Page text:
Maybe the convenience of a global market place with low prices is more important for players than the ‘fun’ of random loot, crafting for trade,  or having to depend on traders to fill up the local auction houses. But every time convenience trumps a playing style, people who enjoyed that playing style are turned off the genre, and that playing style becomes less attractive to newbies, and the genre itself loses some of the things that make it special.

I was thinking about this when I found that the latest WoW patch has removed most of the need for tradeskills to use special tools (eg. fishing rod, blacksmith hammer) and enchanters now only need one enchanting rod (the cheap low level copper one). Convenience is great, but I used to make a bit of pocket change from selling those enchanting rods on my blacksmith. They were one of the few useful things to make with rare metals from earlier expansions for which there was an actual demand. I don’t need the income from selling rods – but what will those metal ores be used for now? People don’t even need them for levelling. Any miner who finds some won’t be excited because it’s rare and will sell, it will just be trash. During TBC, if one of us who wasn’t a miner found a Khorium node in Outland, we’d tell our guild immediately so that someone could come out and get it. Now, it will be “Useless Khorium, what a waste of a metal node.”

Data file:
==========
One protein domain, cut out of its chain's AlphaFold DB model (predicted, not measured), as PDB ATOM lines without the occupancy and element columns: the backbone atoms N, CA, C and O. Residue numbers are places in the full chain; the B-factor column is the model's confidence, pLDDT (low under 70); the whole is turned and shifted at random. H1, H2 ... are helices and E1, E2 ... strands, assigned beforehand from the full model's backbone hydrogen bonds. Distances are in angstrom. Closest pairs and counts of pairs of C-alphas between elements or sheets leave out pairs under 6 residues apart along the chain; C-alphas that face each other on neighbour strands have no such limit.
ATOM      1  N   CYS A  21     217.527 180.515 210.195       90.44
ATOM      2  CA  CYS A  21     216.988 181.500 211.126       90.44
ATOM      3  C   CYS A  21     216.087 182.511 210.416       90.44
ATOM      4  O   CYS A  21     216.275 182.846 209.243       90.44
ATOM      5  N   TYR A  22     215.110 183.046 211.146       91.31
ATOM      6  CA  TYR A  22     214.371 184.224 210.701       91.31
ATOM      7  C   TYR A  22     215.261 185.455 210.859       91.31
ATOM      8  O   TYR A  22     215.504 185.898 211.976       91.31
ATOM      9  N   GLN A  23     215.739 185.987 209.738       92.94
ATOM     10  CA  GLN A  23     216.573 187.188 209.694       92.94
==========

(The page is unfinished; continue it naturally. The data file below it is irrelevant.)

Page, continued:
And yes, I think when a trade good has no actual use in the contemporary game, the game world is diminished.

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24 thoughts on “Crafting, Convenience, and Capitalism

  1. I loved this aspect to the game when I started: “Vanilla WoW also featured rare(ish) recipes and components being sold by various vendors around the world, many of which were in limited supply.”. It made the world seem that much realer than simply all the vendors being clones of one another. It also made it worthwhile to go out into the world to get the rarer recipes, components etc – of course that’s incompatible with the modern era WoW design philosophy since travelling in the world would take away from time spent queueing in LFD, LFR etc..

    I wasn’t aware of the original split auction houses, sounds like a great trading mini game right there – what a shame Blizzard’s path since launch has been always towards convenience over immersion.

    • What actually happened with the auction houses (am relying on memory here) is that everyone ended up in Ironforge/ Orgrimmar and the other cities were pretty much deserted. So they linked the auction houses to encourage people to use the other cities more as hubs.

      • Hmm, your memory of WoW’s AH history differs from mine. My recollection is that the reason that everyone used Ironforge as a base in Vanilla was that it had the only auction house.

        WoWWiki is a bit vague on when the Stormwind AH opened vs. when they were linked. Also, the AH in Stormwind apparently moved at one point but that’s omitted entirely from WoWWiki’s article.

      • They linked them when they implemented them. Prior to there being an AH in Stormwind and Darnassus (and so on) there were only three AHs. One in Ironforge, one in Orgrimmar, and one in Gadgetzan, which is why people gathered in those cities. In 1.9 they added new AHs (linked to their respective factions) to each of the racial capitals and two more of the Steamwheedle cities.